The year of the rat is upon us! Sounds weird? It’s actually a significant part of Asian culture that is celebrated with each New Year. Saturday, Jan. 25, was 2020’s Lunar New Year — one of the biggest holidays amongst Asian countries. Many Asian traditions mark the occasion by gathering with friends and family, eating a lot, and giving out red envelopes with money (红包) .
This year, Asian Student Association (ASA) celebrated with the Westmont community in the GLC with lots of food and fun. Through videos and shared stories, ASA hoped to include Westmont in sharing their understanding of and participation in a yearly tradition that has spanned centuries.
ASA is one of Westmont’s several Intercultural programs (ICP) focusing not only on Asian issues, but also on how Asians can stand out amongst a majority-white campus. Led by co-leaders Tiana Krukar and Catherine Meng, they offer Westmont the opportunity to delve into different topics specifically surrounding Asian culture. Through regular meetings, boba nights, and campus-wide events like Let’s talk A (BAO) t it!, their goal is to dissect and discuss the stereotypes and normalities that spur ideas which shape Asians into the supposed model minority.
Compared to other ICP groups, ASA is one of the largest. “At some of our big meetings like the Lunar New Year event, we get around 70-90 students. Generally, we are known for having more constituents and more people attending events,” says Meng. Kurkar added, “Part of it has to do with Asian culture being easier to accept and it being easier to buy into for the general student. There is less labor involved in attending an ASA event while going to the 1619 event, for example, might be more daunting.”
One of the biggest events from ASA’s fall semester was aptly named Let’s talk A (BAO) t it! after the Pixar short film “Bao.” It tells the story of an Asian family whose child (represented by a dumpling) moves out, leaving the mother to be an empty nester. “The first time around, I thought it was a very cute short film, but watching it over and over again really makes the viewers think deeper and see the story behind it. I think it’s really relatable for many ABC (American Born Chinese) students because the son in the film is Asian American and there is often a disconnect between immigrant parents who can’t really relate to a lot of things that they are going through,” noted Meng.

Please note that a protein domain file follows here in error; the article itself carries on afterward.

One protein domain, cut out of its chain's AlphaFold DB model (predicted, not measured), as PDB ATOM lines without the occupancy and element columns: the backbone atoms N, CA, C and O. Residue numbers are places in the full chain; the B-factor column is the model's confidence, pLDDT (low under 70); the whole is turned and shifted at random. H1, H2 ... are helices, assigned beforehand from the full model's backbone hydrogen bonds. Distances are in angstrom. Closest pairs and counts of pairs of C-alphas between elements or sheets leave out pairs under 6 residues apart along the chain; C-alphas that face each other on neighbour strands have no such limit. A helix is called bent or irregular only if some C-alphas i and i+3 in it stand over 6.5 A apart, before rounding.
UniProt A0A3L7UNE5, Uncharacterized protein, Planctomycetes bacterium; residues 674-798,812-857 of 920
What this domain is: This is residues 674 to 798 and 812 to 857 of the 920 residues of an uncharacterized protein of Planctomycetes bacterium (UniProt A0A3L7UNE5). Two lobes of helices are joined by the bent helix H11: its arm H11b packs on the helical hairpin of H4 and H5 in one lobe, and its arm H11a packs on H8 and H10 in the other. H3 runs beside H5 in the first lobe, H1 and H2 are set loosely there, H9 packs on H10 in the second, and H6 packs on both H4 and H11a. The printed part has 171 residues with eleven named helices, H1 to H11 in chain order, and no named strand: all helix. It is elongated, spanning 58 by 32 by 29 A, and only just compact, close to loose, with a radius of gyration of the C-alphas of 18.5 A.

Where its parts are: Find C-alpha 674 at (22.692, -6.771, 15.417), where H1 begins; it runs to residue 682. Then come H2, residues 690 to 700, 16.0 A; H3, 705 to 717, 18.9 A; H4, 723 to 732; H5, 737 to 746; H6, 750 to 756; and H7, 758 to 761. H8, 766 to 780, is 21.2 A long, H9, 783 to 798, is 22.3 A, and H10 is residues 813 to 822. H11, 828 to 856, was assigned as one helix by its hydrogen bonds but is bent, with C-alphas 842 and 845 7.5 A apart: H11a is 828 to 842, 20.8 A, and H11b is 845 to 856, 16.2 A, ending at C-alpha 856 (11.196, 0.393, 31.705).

After the film, participants made dumplings! Doing this reminded Clark Senator Mikey Kong of his childhood. “My grandma made a huge pile of meat to make 500 wantons for my family. I thought there was no way we could finish all of it, but we did! I also remember her trying to teach us how to make them.”
In the past, ASA has tried to stay away from topics that might be too controversial. But this year, they’ve been working to change that. This semester, they plan to discuss “why it is so important for Asian people in the US to band together, realize the importance of voting, and know that their voices are being heard. Hassan Minaj does a great job explaining this and we might talk specifically about Andrew Yang and his vision for becoming president.”
Asian culture in general seems easier to accept because of the aforementioned model minority myth. The model minority myth is an Asian stereotype based around the idea that they may score better academically and be of higher socioeconomic status. However, this is not necessarily the case. Jason Cha, director of ICP, explains that “Asian Americans often find themselves as interlopers between the black/white racial binary. Therefore, it is so important for more Asian Americans to become racially literate and avoid being used as a wedge between other communities of color. This is one of the biggest challenges of the model minority myth — it uses Asians to obscure power and racial hierarchy.”
Being Asian is not something to be overlooked. Cha observes, “There is so much rich diversity within the racial category of Asian. Asian Americans are far from a monolithic group and unfortunately too often get reduced to stereotypes. I believe Asian Americans will play a critical role in addressing white dominant culture within churches, higher education, and in society at large.” ASA already offers this insight to its members. Now, ASA hopes to share its perspective with you.